The department will present four more concerts during the second week of the SummerArts 2005 program at the University. The concerts will take place at 7:30 p.m. on each of three evenings, in three locations on campus:

• A jazz concert Monday, June 6, with both traditional jazz standards and new music; in the Katherine Dunham Hall Choral Room;
• A chamber wind concert Wednesday, June 8, featuring three classic wind chamber pieces: Gounod's Petite Symphony, Beethoven's Octet, and the Rossini Italina in Algiers arranged for chamber winds, in John C. Abbott Auditorium on the ground level of Lovejoy Library;
• Rhythms of the Night-An evening of music performed by some of St. Louis' finest percussionists in concert Thursday, June 9, featuring both classic symphonic works and the rhythms of Brazil, Africa, and Cuba, in the Dunham Hall Instrumental Room;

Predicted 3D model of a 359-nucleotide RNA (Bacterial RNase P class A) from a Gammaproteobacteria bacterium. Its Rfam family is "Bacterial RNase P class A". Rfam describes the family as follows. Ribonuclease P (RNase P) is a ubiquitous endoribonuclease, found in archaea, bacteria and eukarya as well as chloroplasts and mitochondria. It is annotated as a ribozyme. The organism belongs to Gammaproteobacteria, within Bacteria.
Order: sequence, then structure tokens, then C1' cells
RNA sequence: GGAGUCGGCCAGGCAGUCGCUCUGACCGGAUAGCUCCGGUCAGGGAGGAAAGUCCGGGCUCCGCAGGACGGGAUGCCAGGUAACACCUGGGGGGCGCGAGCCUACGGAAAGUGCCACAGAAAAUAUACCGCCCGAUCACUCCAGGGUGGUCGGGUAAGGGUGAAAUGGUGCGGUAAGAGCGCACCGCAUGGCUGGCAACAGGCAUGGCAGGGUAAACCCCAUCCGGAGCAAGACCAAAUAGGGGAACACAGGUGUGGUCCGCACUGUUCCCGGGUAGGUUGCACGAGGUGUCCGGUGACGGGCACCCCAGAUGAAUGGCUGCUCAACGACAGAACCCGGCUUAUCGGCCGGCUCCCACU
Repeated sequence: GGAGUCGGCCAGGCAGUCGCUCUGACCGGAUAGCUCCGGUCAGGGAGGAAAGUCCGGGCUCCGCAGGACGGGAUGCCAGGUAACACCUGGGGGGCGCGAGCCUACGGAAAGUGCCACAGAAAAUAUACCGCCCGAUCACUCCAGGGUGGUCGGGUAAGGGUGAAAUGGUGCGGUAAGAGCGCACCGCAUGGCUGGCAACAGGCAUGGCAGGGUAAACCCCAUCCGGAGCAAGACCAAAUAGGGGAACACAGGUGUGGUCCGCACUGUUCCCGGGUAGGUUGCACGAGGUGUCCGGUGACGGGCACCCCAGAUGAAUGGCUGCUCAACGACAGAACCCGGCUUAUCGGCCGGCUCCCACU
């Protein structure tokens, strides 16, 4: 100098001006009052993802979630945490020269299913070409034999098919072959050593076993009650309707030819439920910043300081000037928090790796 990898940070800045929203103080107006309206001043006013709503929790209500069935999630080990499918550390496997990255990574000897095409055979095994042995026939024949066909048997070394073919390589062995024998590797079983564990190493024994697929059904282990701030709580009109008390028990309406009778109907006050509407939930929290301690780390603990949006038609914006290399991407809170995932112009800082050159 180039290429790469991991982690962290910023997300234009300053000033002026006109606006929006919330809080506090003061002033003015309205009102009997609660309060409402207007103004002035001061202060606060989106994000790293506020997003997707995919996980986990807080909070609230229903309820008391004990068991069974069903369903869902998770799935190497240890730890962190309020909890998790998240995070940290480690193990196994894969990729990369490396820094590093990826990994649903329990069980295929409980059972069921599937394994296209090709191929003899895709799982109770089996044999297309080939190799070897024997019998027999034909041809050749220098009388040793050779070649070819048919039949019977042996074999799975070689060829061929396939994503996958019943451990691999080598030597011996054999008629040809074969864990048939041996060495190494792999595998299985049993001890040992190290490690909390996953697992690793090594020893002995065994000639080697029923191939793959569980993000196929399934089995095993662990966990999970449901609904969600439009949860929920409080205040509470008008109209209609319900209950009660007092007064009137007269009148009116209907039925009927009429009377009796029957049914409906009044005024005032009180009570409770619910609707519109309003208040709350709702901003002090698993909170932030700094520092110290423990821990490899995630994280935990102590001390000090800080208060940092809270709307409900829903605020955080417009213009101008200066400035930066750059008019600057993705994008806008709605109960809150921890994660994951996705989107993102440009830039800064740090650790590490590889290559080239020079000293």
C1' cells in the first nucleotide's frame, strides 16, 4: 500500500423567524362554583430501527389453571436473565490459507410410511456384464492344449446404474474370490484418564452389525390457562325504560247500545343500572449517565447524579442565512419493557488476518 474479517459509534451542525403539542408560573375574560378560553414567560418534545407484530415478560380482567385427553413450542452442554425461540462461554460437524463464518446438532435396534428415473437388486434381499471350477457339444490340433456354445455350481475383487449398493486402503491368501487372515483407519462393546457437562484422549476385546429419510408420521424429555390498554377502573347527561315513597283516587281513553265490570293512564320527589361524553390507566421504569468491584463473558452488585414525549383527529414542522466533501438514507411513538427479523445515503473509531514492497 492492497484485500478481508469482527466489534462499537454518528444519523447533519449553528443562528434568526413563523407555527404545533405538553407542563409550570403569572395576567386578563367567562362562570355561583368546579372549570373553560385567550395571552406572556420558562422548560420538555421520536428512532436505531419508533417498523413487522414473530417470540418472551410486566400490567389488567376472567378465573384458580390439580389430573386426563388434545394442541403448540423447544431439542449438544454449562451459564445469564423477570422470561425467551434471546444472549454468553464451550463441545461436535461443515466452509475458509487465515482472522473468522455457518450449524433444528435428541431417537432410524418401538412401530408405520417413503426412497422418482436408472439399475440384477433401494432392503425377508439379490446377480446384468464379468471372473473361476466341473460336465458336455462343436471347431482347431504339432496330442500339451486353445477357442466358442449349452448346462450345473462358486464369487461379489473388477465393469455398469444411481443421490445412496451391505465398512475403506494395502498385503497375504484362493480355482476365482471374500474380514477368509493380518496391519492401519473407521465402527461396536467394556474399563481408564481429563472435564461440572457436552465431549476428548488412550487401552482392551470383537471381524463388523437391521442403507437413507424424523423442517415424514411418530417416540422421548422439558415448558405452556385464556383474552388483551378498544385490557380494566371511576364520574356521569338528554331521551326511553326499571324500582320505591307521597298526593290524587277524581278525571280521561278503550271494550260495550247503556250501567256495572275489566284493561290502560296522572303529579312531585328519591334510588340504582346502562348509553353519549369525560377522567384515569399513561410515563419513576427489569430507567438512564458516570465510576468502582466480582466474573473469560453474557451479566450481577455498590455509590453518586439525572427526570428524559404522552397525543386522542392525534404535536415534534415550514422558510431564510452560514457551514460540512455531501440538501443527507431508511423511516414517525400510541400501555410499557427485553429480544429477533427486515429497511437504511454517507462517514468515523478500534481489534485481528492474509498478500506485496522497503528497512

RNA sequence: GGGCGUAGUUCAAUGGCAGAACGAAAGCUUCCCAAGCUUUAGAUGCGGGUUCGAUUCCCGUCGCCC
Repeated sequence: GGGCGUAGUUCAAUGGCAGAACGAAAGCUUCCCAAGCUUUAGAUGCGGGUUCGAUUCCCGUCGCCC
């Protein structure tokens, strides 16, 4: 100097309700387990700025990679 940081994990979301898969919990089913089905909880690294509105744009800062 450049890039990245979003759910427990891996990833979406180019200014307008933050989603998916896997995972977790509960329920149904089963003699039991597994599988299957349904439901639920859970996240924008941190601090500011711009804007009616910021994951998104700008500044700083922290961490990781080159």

• John Two-Hawks, one of the top American Indian flute players in the world, will perform June 10, in Room 1105 of SIUE's Science Building.

The series includes everything from chamber music to show tunes to Native American music. But on June 9, the "Rhythms of the Night" will be very different from anything else. A percussion ensemble will include both classic symphonic works and the rhythms of Brazil, Africa and Cuba.

"Blast and the Blue Man group have brought percussion to the public," says Jerry Bolen, an SIUE alumnus, adjunct lecturer since 1971, and the veteran percussionist leading the 10-person ensemble. "We're going to break up the program into two parts," he said. "The first half will be traditional symphonic offerings including 'Toccata For Percussion Instruments' which is still the most performed piece in the world," Bolen said.